Healing post-pandemic: A biopsychosocial exploration
This seminar will include a presentation, art-based exercises and discussions in breakout rooms.
The pandemic initially created a ‘shared-reality crisis’ (Huss, 2020) where no one could claim expertise or foresight on how to meet these unprecedented circumstances. Some countries are now tentatively reaching back to a life that resembles the pre-pandemic normality. However, with countries like India, Brazil, etc., still in the depth of the pandemic, a sense of fragility and uncertainty about the safety of our world may persist. Furthermore, many people have experienced loss and bereavement because of the pandemic and have been unable to mourn according to their cultural and family traditions. Other factors such as the economic impact of COVID may combine with these issues to amplify personal and professional stress.
In this seminar, we will use a biopsychosocial lens to explore changes which may amplify personal and professional stress and reflect on the emotional and social impact of the pandemic. The ‘bio’ element will focus on how our bodies may react to stress and how this affects our ability to process emotions. We will think about how we heal and what supports our healing process. We will use art-based exercises to explore this.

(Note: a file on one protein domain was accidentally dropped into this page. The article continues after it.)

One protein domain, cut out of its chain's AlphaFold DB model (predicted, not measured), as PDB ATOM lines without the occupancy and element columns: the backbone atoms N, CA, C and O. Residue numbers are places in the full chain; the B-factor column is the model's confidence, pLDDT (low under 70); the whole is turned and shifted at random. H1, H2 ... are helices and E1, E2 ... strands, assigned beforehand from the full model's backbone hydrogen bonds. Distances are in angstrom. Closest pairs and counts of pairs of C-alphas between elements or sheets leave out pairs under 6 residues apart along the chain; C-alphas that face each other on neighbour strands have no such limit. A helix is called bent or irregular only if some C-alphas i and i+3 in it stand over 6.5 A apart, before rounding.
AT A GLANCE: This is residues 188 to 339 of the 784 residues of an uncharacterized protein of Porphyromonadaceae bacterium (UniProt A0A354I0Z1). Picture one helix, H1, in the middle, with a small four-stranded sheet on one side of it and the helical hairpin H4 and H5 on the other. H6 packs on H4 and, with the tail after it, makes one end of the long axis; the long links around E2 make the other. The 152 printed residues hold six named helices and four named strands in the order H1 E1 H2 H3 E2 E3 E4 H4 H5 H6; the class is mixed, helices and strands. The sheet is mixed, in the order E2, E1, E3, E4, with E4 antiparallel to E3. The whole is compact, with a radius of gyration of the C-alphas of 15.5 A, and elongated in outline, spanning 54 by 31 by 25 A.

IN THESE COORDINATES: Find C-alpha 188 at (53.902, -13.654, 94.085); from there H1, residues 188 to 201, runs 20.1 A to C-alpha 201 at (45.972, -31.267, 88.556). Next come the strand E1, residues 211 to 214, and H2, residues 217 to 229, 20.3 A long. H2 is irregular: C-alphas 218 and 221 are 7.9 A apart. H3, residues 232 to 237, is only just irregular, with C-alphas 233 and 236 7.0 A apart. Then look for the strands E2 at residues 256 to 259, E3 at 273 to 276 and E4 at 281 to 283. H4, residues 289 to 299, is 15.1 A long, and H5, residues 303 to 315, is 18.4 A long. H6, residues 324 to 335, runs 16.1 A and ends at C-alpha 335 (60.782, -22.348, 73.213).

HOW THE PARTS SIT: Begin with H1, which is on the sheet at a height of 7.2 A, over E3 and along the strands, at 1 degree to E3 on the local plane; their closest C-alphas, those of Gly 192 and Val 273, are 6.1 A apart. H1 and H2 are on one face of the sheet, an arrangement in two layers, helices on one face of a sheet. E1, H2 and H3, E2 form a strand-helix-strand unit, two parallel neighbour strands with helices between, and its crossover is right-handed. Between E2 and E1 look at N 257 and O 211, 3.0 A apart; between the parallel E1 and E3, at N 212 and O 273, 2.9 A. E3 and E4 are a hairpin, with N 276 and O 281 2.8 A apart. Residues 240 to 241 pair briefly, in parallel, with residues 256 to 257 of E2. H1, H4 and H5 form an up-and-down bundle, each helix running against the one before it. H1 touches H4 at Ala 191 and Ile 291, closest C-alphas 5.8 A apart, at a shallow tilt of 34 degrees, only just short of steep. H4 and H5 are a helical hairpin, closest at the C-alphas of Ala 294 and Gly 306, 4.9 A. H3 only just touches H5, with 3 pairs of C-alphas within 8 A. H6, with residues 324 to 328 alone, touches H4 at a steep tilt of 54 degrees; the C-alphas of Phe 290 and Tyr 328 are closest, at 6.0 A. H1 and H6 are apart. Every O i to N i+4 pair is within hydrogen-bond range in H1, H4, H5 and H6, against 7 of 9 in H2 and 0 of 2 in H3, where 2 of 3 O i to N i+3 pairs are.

Dr VAL HUET (PhD)
BA Fine Arts (Sculpture), PG Dip. Art Therapy, Diploma Group Psychotherapy, MA Art Therapy, MA Organisational Consultancy, PhD in Psychology.
Val trained in sculpture at Camberwell School of Art and qualified as an Art Therapist in 1986. She is a qualified Group Psychotherapist and Organisational Consultant. Throughout her career, she worked in mental health services for adults and within Children and Adolescents Mental Health Services. For several years, she managed a large arts therapies department within the National Health Service. Her practice is now with professionals and teams using art therapy for work-related stress, having completed a PhD on this topic in 2015.
Since 1987, Val has been active within the British Association of Art Therapists (BAAT) and in 2003, she was appointed as its first Chief Executive Officer. From October 2020, she changed her role to be its Director of Research. She has lectured internationally and published extensively. Her art practice focusses at present on life drawing and sculpture.